While many investors have their eyes on the G-20 Summit in November, this weekend’s gathering of G-20 finance ministers could prove to be the more significant event for markets.
If you take a look at recent history, I think you would agree.
In March 2009, when the financial crisis was at its peak, when uncertainty was at its greatest, the G-20 finance ministers met in a perceived “warm-up” for the broader G-20 Summit in the weeks following.
It just so happened that the U.S. stock market reversed from the depths of its deepest decline since the Great Depression that same week — the world’s most closely monitored gauge for the health of the U.S. economy jumped 25 percent in just 14 trading days.
The bounce in stocks took commodities and most global currencies with it. And with that came a recovery in global confidence and risk appetite.
The overall result was a sharp nine-month rally in global financial markets that persuaded the masses that “a sharp economic recovery and a return to normalcy” were under way.
In June 2010, the global economy was again on the precipice of disaster. Unsustainable sovereign debt problems in the euro zone had taken its currency — the world’s second most widely held — to the edge of a cliff, and the European banking system was not far behind it.
A potential destruction of the euro, the monetary union and the sovereign debt laden European banking system started sending up warning flares for economies around the world. Once again, liquidity started tightening up, putting the world’s financial system in jeopardy.
The world’s attention was squarely on the euro. As the euro moved lower, so did global stocks, commodities and higher risk currencies.
The decline in those markets destroyed confidence and threatened the global economy with another bout of recession.
AGAIN, the finance ministers convened for scheduled meetings over an early June weekend. And sure enough, the following Monday, June 7, the euro bottomed.
As the euro moved higher, global investor fear began to wane. Global markets bounced back and outlook for the world brightened.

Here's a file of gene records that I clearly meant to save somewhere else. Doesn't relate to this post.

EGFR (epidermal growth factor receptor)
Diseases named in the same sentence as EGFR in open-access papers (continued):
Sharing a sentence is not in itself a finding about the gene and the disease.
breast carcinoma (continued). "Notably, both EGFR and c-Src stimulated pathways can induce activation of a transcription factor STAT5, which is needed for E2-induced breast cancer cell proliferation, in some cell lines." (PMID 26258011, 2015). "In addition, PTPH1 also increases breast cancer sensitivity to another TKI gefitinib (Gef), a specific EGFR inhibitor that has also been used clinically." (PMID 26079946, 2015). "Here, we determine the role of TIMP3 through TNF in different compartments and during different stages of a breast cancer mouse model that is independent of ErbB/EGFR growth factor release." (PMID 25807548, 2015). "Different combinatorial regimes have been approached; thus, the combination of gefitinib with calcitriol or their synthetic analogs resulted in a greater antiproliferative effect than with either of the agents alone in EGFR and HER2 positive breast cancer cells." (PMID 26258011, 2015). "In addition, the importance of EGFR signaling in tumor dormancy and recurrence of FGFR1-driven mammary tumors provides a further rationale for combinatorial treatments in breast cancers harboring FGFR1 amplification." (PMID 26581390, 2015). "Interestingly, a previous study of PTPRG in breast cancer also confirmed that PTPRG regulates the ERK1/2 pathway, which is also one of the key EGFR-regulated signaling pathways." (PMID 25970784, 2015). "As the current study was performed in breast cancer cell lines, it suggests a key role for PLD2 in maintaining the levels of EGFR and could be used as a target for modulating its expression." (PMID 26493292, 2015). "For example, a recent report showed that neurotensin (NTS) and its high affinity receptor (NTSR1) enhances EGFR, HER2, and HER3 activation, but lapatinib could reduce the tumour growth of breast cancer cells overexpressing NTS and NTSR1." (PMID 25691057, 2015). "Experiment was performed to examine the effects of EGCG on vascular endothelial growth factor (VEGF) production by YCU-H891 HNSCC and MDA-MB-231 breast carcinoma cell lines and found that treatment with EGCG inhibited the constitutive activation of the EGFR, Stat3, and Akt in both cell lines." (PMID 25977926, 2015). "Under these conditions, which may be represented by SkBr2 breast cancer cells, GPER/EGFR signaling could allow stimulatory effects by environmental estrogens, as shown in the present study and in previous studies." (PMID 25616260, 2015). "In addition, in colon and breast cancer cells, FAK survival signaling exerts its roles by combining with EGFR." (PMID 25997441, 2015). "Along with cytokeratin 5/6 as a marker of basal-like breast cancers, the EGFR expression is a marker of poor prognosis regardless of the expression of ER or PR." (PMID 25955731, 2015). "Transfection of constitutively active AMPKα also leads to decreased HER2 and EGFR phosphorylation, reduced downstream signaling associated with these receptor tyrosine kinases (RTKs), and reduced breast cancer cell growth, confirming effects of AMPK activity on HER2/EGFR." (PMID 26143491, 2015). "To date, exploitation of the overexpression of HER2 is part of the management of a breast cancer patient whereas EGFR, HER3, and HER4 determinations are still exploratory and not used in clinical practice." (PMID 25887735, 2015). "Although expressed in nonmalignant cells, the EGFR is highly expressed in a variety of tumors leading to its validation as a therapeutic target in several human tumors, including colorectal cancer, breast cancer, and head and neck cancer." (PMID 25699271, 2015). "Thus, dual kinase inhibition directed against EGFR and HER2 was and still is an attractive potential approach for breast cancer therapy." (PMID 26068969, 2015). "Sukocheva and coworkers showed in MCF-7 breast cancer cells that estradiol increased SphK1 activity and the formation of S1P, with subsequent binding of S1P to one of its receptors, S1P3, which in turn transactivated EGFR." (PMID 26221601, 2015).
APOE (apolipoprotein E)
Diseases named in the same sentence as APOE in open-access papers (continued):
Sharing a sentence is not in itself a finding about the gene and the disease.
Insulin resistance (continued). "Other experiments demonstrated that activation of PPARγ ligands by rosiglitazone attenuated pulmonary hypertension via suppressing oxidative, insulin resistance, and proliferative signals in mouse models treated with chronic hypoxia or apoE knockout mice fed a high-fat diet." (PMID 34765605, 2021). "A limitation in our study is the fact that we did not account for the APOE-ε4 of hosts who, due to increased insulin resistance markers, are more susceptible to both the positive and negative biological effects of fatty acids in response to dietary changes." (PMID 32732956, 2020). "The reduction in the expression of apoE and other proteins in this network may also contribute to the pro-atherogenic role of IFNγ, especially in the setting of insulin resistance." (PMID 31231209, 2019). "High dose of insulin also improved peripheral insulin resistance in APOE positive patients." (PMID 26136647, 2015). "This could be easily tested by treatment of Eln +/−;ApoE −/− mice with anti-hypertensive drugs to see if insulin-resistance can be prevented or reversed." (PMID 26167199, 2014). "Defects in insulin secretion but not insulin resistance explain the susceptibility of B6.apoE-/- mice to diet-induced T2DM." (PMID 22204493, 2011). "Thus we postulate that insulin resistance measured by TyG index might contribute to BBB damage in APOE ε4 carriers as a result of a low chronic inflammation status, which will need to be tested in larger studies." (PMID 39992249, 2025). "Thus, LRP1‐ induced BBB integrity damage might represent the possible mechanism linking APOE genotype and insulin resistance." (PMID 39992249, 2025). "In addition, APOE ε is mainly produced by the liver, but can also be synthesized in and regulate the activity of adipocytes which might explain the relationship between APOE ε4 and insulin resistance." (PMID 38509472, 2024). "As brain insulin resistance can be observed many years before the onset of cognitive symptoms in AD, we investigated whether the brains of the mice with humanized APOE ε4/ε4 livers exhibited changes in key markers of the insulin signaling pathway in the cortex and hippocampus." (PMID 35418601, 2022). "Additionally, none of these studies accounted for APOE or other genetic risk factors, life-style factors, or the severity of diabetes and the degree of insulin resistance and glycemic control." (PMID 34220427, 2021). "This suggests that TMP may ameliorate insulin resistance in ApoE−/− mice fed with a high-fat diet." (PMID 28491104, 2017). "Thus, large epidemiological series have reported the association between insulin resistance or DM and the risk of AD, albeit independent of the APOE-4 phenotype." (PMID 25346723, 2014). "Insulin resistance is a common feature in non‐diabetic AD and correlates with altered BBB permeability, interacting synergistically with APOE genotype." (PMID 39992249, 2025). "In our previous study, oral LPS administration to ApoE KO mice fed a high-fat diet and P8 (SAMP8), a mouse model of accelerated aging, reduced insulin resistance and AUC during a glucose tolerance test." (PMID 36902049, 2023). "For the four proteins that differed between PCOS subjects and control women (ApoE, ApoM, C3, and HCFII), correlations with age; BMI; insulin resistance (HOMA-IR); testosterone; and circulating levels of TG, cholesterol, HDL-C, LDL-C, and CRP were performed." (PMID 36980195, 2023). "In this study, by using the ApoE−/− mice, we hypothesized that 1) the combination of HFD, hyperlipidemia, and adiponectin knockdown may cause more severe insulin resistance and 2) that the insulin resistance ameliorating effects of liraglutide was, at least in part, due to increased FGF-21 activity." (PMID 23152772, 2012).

Confidence was restored in financial markets.
Now, here we are with a THIRD meeting of G-20 finance ministers, also with a brewing crisis of confidence.
This time, it’s about the growing acts of protectionism — actions that are fracturing the geopolitical unity that has been critical in keeping the global economic crisis from boiling over into unabated depression.
The key spoiler: An escalating crisis in currencies.
With the recent weakness in the dollar, most global currencies have been aggressively climbing in value.
In response, there has been a growing frequency of unilateral currency market intervention. In plain English, to protect their competitiveness in global trade, countries are battling each other to weaken their currencies.
Japan stepped in last month to weaken the yen with its biggest daily intervention on record. South Korea, Thailand, Singapore, Brazil and others have been consistently intervening to stem the tide of strength in their currencies.
While many perceive the catalyst for these actions to be the dollar and Fed policy, that’s not entirely the case. It all boils down to China.
Countries that are heavily reliant on exporting are less concerned about the value of their currencies relative to the dollar than they are relative to China’s currency … the yuan.
While its trade competitors are experiencing stronger currencies, China continues to keep a lid on the yuan — keeping it closely aligned with the dollar. That has created an increasingly growing competitive trade advantage for China.
That’s precisely why we’re seeing countries take matters into their own hands, with outright intervention to weaken their currencies. And given this environment, global officials are very concerned that a contagion of protectionism could quickly send the world back toward the edge of the cliff.
So, with the G-20 finance ministers back in session this weekend, will we see a market response?
Given the recent history, I see two ways they could act to change the tide:
Action #1: Convince China to revalue its currency … a one-off revaluation.
It would be a move that would go a long way toward rebalancing global economies, a key ingredient in allowing the world to find a sustainable path of growth. That would also reverse global central banks’ bias toward more QE — a stabilizing force. And it would create a more competitive trade environment for Asian exporters — a stabilizing force. But a China revaluation is very unlikely to happen.
Action #2: A coordinated intervention by G-4 countries to weaken the yen against the dollar.
This would reinforce global unity. And it would weaken most currencies around the world relative the Chinese yuan, because it would strengthen the dollar, to which the yuan continues to trade very tightly with.
It wouldn’t change the biggest problem with the yuan … its relationship with the dollar. But it would quell the rising threat of global competitive currency devaluations among its global trading competitors, a dangerous and divisive game.
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G-20 Meetings Could Prove Very Important for Currencies